Tuesday, 2 June 2020

Publications, May

I'm back to spreading my writing around a little more, after some weeks with a heavy focus on covid-19 and AIER.

Hands-down the coolest thing that happened this month was that I was cited, by name in the Financial Times! In an article about cities and the coronavirus, Camilla Cavendish in her column at the FT named me and linked my Sweden-article from a few months back:

Because of it, I was cited in a whole bunch of echo sites in numerous languages. My poor monitoring service went bananas.

Otherwise, here's a round-up of published material:

  • [2] The Rousseauian Myth of a Passenger Pigeon, where I discuss the iconic environmental-decline story of the Passenger Pigeon - the vast natural bounty of North America that mankind in its hunt for forests and riches destroyed. Apparently, that's not the full story! The passenger pigeon was, when colonists started to notice it, an "outbreak population" - a symptom of an ecosystem in complete disarray, as the previously dominant species on the continent (Native Americans) had been eradicated with disease and with colonial warfare. Nothing was left to keep a check on passenger pigeons, and so they multiplied unsustainably.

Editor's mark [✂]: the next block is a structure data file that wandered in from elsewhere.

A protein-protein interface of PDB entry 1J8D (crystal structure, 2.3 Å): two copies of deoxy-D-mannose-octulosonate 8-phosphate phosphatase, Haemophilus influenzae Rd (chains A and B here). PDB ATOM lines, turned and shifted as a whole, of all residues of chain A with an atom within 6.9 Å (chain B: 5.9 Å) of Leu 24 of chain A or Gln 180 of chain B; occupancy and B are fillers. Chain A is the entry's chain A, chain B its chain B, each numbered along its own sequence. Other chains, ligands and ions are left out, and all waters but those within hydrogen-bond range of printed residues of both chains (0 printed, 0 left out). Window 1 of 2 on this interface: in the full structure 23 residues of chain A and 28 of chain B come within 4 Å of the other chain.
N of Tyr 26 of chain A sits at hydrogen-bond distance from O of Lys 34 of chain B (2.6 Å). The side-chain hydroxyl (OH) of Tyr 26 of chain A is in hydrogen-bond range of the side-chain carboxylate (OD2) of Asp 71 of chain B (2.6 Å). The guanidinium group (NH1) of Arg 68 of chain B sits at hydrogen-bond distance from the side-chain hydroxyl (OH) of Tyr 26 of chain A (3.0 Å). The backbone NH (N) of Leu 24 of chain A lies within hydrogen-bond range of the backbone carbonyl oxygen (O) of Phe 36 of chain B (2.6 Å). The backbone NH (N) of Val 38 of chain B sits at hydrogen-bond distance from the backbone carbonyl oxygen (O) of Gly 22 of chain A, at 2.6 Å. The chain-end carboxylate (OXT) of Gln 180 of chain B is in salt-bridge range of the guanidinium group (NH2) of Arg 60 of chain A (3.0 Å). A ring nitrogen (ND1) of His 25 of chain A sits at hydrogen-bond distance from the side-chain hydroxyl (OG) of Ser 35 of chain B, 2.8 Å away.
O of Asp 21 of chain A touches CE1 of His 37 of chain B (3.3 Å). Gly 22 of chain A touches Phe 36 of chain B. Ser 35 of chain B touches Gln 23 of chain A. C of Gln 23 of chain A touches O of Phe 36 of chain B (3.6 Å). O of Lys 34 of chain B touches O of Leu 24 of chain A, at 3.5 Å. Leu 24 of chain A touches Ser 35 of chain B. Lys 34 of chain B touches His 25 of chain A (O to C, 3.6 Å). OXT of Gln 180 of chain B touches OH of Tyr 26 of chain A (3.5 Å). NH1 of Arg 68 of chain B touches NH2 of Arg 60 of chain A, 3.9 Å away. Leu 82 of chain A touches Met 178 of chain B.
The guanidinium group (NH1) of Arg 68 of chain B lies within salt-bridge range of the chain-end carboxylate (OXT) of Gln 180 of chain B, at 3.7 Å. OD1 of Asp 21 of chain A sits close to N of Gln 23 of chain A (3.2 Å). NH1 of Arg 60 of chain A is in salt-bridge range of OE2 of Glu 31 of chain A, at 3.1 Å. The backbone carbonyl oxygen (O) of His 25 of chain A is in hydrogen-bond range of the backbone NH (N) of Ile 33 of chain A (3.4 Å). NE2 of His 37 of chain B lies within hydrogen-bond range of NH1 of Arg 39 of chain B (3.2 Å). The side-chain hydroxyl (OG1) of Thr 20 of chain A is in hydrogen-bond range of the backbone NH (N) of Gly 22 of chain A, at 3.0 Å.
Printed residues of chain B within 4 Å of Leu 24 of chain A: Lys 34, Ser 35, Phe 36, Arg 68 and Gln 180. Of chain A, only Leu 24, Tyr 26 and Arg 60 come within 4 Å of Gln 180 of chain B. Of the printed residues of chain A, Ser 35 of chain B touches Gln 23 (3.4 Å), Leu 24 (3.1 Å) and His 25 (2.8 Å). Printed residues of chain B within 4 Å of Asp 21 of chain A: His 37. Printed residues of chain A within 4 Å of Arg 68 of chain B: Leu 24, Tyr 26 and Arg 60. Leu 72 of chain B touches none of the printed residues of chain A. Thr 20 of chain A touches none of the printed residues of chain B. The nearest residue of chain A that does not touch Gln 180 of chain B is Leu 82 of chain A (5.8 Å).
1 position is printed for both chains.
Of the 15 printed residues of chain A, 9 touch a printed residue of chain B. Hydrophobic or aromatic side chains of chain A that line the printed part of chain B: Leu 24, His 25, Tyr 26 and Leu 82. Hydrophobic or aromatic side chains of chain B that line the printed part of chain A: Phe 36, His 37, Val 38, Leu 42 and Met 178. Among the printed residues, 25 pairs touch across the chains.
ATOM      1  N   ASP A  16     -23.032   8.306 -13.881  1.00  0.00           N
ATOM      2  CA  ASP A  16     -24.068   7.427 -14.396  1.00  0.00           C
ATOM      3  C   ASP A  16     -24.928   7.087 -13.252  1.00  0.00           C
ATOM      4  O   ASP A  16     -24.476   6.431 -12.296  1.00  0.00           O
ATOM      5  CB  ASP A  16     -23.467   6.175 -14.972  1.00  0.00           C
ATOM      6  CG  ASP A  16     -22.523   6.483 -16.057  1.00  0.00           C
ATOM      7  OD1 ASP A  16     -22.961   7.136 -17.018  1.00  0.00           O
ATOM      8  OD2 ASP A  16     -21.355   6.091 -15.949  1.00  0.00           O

• [4] 'Matt Ridley on Innovation', my review of the great Matt Ridley's latest book How Innovation Works: And Why It Flourishes in Freedom. No words left: just read it. 
    • [5] 'Governments Don’t Have Magic Wands To Ward off Asymmetric Information', where I discuss some reasons for why the "asymmetric information bogeyman is a pretty weak concept. 
    • [6] 'There Will Be No New Bitcoin Man', where I attacked some ideas that prominent bitcoiners often advance. In the Brave New World that bitcoin will remake from the ashes of fiat money bubbling central banks (yes, sarcasm), we will 1) spend less, save more, and use debt less carelessly, 2) be much less bothered by price uncertainty and so be happy to have prices for rents or our wages fluctuate as do portfolio balances:
      "bitcoiners believe that if we just had a better monetary regime, fallen men would see the errors of their fiat ways and reestablish some long-lost monetary Eden"
    That strikes me as unlikely. Fiat monetary regimes are to blame for many things, but not those (or at least not single-handedly). 
    "meat is not the greatest threat to the climate; meat is not a uniform category of emissions, strictly dominated by vegetarian (or vegan) diets; livestock are not a horror, easily and prudently replaced by fields of soy and corn. But ideologues have no patience with nuances like that. It’s “go vegan” or “go home.” It doesn’t matter much what the facts are, as long as The Cause is advanced."
      "If you want to be the one to make decisions about the use of a resource, we have an established system for that: tradeable property rights; If you want to decide whether a plot of land is farmed, deforested, or subdivided for real estate, you must first buy the land. If the archeologists and activists and Aboriginal tribes value the site more than the money offered, giving up the dough is a great gain for them.
    Altogether a pretty good month, with quality and breadth, over quantity concentrated to single outlets. 

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